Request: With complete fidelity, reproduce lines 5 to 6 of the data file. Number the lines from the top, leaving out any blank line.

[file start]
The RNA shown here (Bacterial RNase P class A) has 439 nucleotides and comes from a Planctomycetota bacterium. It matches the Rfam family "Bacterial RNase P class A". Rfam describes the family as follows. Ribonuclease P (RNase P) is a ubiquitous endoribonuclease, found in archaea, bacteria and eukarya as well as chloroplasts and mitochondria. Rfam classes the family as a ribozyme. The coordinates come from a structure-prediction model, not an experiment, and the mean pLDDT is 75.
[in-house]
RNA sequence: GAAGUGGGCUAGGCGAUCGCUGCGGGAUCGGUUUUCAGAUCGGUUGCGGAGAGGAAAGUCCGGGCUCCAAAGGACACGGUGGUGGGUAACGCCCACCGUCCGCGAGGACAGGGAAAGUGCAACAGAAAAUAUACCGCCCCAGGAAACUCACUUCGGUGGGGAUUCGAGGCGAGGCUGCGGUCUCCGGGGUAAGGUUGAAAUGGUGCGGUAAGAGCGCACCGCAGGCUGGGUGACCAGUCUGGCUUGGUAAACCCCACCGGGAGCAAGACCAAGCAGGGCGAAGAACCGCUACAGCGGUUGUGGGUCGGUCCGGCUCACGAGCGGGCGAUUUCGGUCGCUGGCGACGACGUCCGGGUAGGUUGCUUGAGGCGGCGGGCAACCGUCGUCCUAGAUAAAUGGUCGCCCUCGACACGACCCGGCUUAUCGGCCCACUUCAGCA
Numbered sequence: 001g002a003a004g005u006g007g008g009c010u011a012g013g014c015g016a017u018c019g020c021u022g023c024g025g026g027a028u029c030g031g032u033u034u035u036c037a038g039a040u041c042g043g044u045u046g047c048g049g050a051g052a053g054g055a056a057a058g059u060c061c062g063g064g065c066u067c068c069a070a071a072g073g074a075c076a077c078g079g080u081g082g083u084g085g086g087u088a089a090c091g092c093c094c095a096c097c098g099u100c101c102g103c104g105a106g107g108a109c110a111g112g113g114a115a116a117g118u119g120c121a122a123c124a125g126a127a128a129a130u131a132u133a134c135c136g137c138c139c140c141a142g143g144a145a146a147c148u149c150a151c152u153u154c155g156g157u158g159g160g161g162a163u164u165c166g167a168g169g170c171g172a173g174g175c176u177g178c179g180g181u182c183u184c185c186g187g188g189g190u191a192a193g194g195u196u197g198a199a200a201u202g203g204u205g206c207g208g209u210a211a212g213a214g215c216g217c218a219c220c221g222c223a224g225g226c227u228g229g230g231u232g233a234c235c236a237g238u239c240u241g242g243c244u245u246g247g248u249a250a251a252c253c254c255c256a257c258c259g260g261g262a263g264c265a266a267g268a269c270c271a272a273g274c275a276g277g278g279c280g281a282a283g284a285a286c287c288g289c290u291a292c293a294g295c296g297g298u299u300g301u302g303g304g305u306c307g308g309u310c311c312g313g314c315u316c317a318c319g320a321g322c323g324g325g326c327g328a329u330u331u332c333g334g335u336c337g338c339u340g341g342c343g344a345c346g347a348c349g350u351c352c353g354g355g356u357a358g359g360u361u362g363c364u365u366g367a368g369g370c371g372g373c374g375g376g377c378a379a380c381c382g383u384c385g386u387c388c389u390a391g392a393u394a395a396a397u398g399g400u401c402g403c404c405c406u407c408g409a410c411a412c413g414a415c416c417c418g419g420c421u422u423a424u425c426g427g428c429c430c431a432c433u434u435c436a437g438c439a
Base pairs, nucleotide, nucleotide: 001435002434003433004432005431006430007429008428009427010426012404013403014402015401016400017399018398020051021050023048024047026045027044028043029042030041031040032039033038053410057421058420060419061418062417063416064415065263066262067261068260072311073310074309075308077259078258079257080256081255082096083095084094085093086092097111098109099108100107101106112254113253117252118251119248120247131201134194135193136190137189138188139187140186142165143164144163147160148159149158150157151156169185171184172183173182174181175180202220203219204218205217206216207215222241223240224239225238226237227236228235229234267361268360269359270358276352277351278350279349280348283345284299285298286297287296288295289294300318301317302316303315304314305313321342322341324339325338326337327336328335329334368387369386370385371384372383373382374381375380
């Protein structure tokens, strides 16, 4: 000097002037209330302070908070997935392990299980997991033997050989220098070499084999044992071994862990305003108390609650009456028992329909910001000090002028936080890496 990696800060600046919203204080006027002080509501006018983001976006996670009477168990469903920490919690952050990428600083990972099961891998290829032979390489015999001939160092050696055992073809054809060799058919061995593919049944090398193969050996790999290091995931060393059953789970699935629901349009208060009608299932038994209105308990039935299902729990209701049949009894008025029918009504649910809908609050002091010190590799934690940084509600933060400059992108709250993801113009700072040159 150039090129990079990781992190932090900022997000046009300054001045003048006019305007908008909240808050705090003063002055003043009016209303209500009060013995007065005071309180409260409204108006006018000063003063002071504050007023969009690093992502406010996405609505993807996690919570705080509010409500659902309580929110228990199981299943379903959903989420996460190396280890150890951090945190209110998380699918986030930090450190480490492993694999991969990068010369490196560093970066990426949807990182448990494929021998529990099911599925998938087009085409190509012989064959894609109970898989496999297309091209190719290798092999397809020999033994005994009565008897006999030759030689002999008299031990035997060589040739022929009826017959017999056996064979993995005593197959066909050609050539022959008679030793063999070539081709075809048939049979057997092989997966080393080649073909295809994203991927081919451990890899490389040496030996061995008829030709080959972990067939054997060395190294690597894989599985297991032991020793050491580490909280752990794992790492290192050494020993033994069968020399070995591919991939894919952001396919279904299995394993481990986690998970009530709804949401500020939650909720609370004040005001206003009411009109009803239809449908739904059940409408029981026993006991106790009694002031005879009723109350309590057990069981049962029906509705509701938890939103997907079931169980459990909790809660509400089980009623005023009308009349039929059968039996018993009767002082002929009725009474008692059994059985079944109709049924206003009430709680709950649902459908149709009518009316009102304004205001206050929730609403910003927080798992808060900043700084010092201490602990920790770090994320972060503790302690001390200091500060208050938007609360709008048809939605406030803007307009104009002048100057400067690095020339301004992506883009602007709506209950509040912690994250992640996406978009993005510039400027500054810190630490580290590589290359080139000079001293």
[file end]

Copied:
Base pairs, nucleotide, nucleotide: 001435002434003433004432005431006430007429008428009427010426012404013403014402015401016400017399018398020051021050023048024047026045027044028043029042030041031040032039033038053410057421058420060419061418062417063416064415065263066262067261068260072311073310074309075308077259078258079257080256081255082096083095084094085093086092097111098109099108100107101106112254113253117252118251119248120247131201134194135193136190137189138188139187140186142165143164144163147160148159149158150157151156169185171184172183173182174181175180202220203219204218205217206216207215222241223240224239225238226237227236228235229234267361268360269359270358276352277351278350279349280348283345284299285298286297287296288295289294300318301317302316303315304314305313321342322341324339325338326337327336328335329334368387369386370385371384372383373382374381375380
């Protein structure tokens, strides 16, 4: 000097002037209330302070908070997935392990299980997991033997050989220098070499084999044992071994862990305003108390609650009456028992329909910001000090002028936080890496 990696800060600046919203204080006027002080509501006018983001976006996670009477168990469903920490919690952050990428600083990972099961891998290829032979390489015999001939160092050696055992073809054809060799058919061995593919049944090398193969050996790999290091995931060393059953789970699935629901349009208060009608299932038994209105308990039935299902729990209701049949009894008025029918009504649910809908609050002091010190590799934690940084509600933060400059992108709250993801113009700072040159 150039090129990079990781992190932090900022997000046009300054001045003048006019305007908008909240808050705090003063002055003043009016209303209500009060013995007065005071309180409260409204108006006018000063003063002071504050007023969009690093992502406010996405609505993807996690919570705080509010409500659902309580929110228990199981299943379903959903989420996460190396280890150890951090945190209110998380699918986030930090450190480490492993694999991969990068010369490196560093970066990426949807990182448990494929021998529990099911599925998938087009085409190509012989064959894609109970898989496999297309091209190719290798092999397809020999033994005994009565008897006999030759030689002999008299031990035997060589040739022929009826017959017999056996064979993995005593197959066909050609050539022959008679030793063999070539081709075809048939049979057997092989997966080393080649073909295809994203991927081919451990890899490389040496030996061995008829030709080959972990067939054997060395190294690597894989599985297991032991020793050491580490909280752990794992790492290192050494020993033994069968020399070995591919991939894919952001396919279904299995394993481990986690998970009530709804949401500020939650909720609370004040005001206003009411009109009803239809449908739904059940409408029981026993006991106790009694002031005879009723109350309590057990069981049962029906509705509701938890939103997907079931169980459990909790809660509400089980009623005023009308009349039929059968039996018993009767002082002929009725009474008692059994059985079944109709049924206003009430709680709950649902459908149709009518009316009102304004205001206050929730609403910003927080798992808060900043700084010092201490602990920790770090994320972060503790302690001390200091500060208050938007609360709008048809939605406030803007307009104009002048100057400067690095020339301004992506883009602007709506209950509040912690994250992640996406978009993005510039400027500054810190630490580290590589290359080139000079001293």